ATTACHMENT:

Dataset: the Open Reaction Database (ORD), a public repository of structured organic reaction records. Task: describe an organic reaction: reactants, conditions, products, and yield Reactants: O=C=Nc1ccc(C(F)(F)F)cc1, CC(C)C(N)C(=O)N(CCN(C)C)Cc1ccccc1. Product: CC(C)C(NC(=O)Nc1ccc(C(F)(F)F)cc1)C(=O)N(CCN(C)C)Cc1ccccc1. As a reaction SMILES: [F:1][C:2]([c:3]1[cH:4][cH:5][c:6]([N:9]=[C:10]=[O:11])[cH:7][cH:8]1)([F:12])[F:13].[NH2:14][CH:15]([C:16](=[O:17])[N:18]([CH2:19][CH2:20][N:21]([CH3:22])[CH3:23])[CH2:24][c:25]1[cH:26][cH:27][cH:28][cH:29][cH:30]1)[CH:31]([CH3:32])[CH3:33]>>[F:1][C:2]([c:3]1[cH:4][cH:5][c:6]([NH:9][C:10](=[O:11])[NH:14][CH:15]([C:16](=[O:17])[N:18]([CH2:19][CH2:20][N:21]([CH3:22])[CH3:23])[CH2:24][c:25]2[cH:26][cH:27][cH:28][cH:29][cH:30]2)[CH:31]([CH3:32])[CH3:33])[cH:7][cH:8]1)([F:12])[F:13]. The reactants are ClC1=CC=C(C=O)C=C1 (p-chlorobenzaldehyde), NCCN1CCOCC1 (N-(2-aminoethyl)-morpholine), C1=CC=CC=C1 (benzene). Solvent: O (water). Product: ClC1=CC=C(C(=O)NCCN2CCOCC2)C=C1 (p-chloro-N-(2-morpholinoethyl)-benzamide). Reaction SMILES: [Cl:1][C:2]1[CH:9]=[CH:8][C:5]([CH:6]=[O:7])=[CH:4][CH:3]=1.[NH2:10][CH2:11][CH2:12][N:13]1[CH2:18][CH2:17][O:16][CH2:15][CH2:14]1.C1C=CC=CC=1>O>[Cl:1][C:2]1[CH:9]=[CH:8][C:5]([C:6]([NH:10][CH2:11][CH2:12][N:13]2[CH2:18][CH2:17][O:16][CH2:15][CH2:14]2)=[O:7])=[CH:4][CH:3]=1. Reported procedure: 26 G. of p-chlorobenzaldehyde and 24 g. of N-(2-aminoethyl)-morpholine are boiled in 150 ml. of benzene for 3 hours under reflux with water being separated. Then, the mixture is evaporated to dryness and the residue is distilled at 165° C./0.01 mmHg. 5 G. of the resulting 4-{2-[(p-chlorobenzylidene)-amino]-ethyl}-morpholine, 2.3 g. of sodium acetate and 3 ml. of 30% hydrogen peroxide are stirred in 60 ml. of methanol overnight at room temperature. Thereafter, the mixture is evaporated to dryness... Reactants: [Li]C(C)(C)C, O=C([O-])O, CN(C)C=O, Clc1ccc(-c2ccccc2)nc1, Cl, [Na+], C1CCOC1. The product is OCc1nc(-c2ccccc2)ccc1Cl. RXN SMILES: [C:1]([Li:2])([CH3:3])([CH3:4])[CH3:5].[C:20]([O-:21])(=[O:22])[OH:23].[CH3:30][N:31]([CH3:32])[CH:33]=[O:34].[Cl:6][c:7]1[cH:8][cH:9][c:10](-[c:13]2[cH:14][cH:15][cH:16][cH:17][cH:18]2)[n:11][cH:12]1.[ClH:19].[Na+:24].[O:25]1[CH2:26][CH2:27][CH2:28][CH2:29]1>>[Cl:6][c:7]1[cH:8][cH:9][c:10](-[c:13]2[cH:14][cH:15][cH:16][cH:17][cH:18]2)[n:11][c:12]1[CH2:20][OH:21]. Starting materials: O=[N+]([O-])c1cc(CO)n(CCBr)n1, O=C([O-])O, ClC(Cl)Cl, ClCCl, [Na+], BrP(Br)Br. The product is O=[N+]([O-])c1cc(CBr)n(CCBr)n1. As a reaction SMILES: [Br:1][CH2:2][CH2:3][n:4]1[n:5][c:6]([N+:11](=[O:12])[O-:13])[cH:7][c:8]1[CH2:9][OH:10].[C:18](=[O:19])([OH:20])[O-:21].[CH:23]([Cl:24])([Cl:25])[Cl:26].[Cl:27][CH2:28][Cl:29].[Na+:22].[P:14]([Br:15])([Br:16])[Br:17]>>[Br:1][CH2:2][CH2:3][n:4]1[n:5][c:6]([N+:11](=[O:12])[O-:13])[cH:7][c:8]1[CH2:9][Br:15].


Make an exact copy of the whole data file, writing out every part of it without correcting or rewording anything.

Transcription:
Dataset: the Open Reaction Database (ORD), a public repository of structured organic reaction records. Task: describe an organic reaction: reactants, conditions, products, and yield Reactants: O=C=Nc1ccc(C(F)(F)F)cc1, CC(C)C(N)C(=O)N(CCN(C)C)Cc1ccccc1. Product: CC(C)C(NC(=O)Nc1ccc(C(F)(F)F)cc1)C(=O)N(CCN(C)C)Cc1ccccc1. As a reaction SMILES: [F:1][C:2]([c:3]1[cH:4][cH:5][c:6]([N:9]=[C:10]=[O:11])[cH:7][cH:8]1)([F:12])[F:13].[NH2:14][CH:15]([C:16](=[O:17])[N:18]([CH2:19][CH2:20][N:21]([CH3:22])[CH3:23])[CH2:24][c:25]1[cH:26][cH:27][cH:28][cH:29][cH:30]1)[CH:31]([CH3:32])[CH3:33]>>[F:1][C:2]([c:3]1[cH:4][cH:5][c:6]([NH:9][C:10](=[O:11])[NH:14][CH:15]([C:16](=[O:17])[N:18]([CH2:19][CH2:20][N:21]([CH3:22])[CH3:23])[CH2:24][c:25]2[cH:26][cH:27][cH:28][cH:29][cH:30]2)[CH:31]([CH3:32])[CH3:33])[cH:7][cH:8]1)([F:12])[F:13]. The reactants are ClC1=CC=C(C=O)C=C1 (p-chlorobenzaldehyde), NCCN1CCOCC1 (N-(2-aminoethyl)-morpholine), C1=CC=CC=C1 (benzene). Solvent: O (water). Product: ClC1=CC=C(C(=O)NCCN2CCOCC2)C=C1 (p-chloro-N-(2-morpholinoethyl)-benzamide). Reaction SMILES: [Cl:1][C:2]1[CH:9]=[CH:8][C:5]([CH:6]=[O:7])=[CH:4][CH:3]=1.[NH2:10][CH2:11][CH2:12][N:13]1[CH2:18][CH2:17][O:16][CH2:15][CH2:14]1.C1C=CC=CC=1>O>[Cl:1][C:2]1[CH:9]=[CH:8][C:5]([C:6]([NH:10][CH2:11][CH2:12][N:13]2[CH2:18][CH2:17][O:16][CH2:15][CH2:14]2)=[O:7])=[CH:4][CH:3]=1. Reported procedure: 26 G. of p-chlorobenzaldehyde and 24 g. of N-(2-aminoethyl)-morpholine are boiled in 150 ml. of benzene for 3 hours under reflux with water being separated. Then, the mixture is evaporated to dryness and the residue is distilled at 165° C./0.01 mmHg. 5 G. of the resulting 4-{2-[(p-chlorobenzylidene)-amino]-ethyl}-morpholine, 2.3 g. of sodium acetate and 3 ml. of 30% hydrogen peroxide are stirred in 60 ml. of methanol overnight at room temperature. Thereafter, the mixture is evaporated to dryness... Reactants: [Li]C(C)(C)C, O=C([O-])O, CN(C)C=O, Clc1ccc(-c2ccccc2)nc1, Cl, [Na+], C1CCOC1. The product is OCc1nc(-c2ccccc2)ccc1Cl. RXN SMILES: [C:1]([Li:2])([CH3:3])([CH3:4])[CH3:5].[C:20]([O-:21])(=[O:22])[OH:23].[CH3:30][N:31]([CH3:32])[CH:33]=[O:34].[Cl:6][c:7]1[cH:8][cH:9][c:10](-[c:13]2[cH:14][cH:15][cH:16][cH:17][cH:18]2)[n:11][cH:12]1.[ClH:19].[Na+:24].[O:25]1[CH2:26][CH2:27][CH2:28][CH2:29]1>>[Cl:6][c:7]1[cH:8][cH:9][c:10](-[c:13]2[cH:14][cH:15][cH:16][cH:17][cH:18]2)[n:11][c:12]1[CH2:20][OH:21]. Starting materials: O=[N+]([O-])c1cc(CO)n(CCBr)n1, O=C([O-])O, ClC(Cl)Cl, ClCCl, [Na+], BrP(Br)Br. The product is O=[N+]([O-])c1cc(CBr)n(CCBr)n1. As a reaction SMILES: [Br:1][CH2:2][CH2:3][n:4]1[n:5][c:6]([N+:11](=[O:12])[O-:13])[cH:7][c:8]1[CH2:9][OH:10].[C:18](=[O:19])([OH:20])[O-:21].[CH:23]([Cl:24])([Cl:25])[Cl:26].[Cl:27][CH2:28][Cl:29].[Na+:22].[P:14]([Br:15])([Br:16])[Br:17]>>[Br:1][CH2:2][CH2:3][n:4]1[n:5][c:6]([N+:11](=[O:12])[O-:13])[cH:7][c:8]1[CH2:9][Br:15].